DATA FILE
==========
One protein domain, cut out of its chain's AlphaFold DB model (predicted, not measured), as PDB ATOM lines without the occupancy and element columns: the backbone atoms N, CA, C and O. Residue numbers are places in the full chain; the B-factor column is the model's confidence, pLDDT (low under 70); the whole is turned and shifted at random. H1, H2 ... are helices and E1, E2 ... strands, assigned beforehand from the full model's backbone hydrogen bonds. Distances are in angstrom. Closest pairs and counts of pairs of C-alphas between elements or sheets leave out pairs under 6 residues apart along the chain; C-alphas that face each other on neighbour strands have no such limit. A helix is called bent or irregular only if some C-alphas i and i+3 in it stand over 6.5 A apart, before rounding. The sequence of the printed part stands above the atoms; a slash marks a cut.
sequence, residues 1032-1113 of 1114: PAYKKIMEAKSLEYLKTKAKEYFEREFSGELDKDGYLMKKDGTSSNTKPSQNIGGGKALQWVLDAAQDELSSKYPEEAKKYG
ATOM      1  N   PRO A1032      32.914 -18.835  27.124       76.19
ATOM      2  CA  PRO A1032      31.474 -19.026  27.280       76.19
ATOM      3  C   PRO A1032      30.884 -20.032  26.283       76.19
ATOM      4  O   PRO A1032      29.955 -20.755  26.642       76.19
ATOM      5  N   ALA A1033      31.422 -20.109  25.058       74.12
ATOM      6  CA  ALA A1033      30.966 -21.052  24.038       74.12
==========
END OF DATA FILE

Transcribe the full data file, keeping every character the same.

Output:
One protein domain, cut out of its chain's AlphaFold DB model (predicted, not measured), as PDB ATOM lines without the occupancy and element columns: the backbone atoms N, CA, C and O. Residue numbers are places in the full chain; the B-factor column is the model's confidence, pLDDT (low under 70); the whole is turned and shifted at random. H1, H2 ... are helices and E1, E2 ... strands, assigned beforehand from the full model's backbone hydrogen bonds. Distances are in angstrom. Closest pairs and counts of pairs of C-alphas between elements or sheets leave out pairs under 6 residues apart along the chain; C-alphas that face each other on neighbour strands have no such limit. A helix is called bent or irregular only if some C-alphas i and i+3 in it stand over 6.5 A apart, before rounding. The sequence of the printed part stands above the atoms; a slash marks a cut.
sequence, residues 1032-1113 of 1114: PAYKKIMEAKSLEYLKTKAKEYFEREFSGELDKDGYLMKKDGTSSNTKPSQNIGGGKALQWVLDAAQDELSSKYPEEAKKYG
ATOM      1  N   PRO A1032      32.914 -18.835  27.124       76.19
ATOM      2  CA  PRO A1032      31.474 -19.026  27.280       76.19
ATOM      3  C   PRO A1032      30.884 -20.032  26.283       76.19
ATOM      4  O   PRO A1032      29.955 -20.755  26.642       76.19
ATOM      5  N   ALA A1033      31.422 -20.109  25.058       74.12
ATOM      6  CA  ALA A1033      30.966 -21.052  24.038       74.12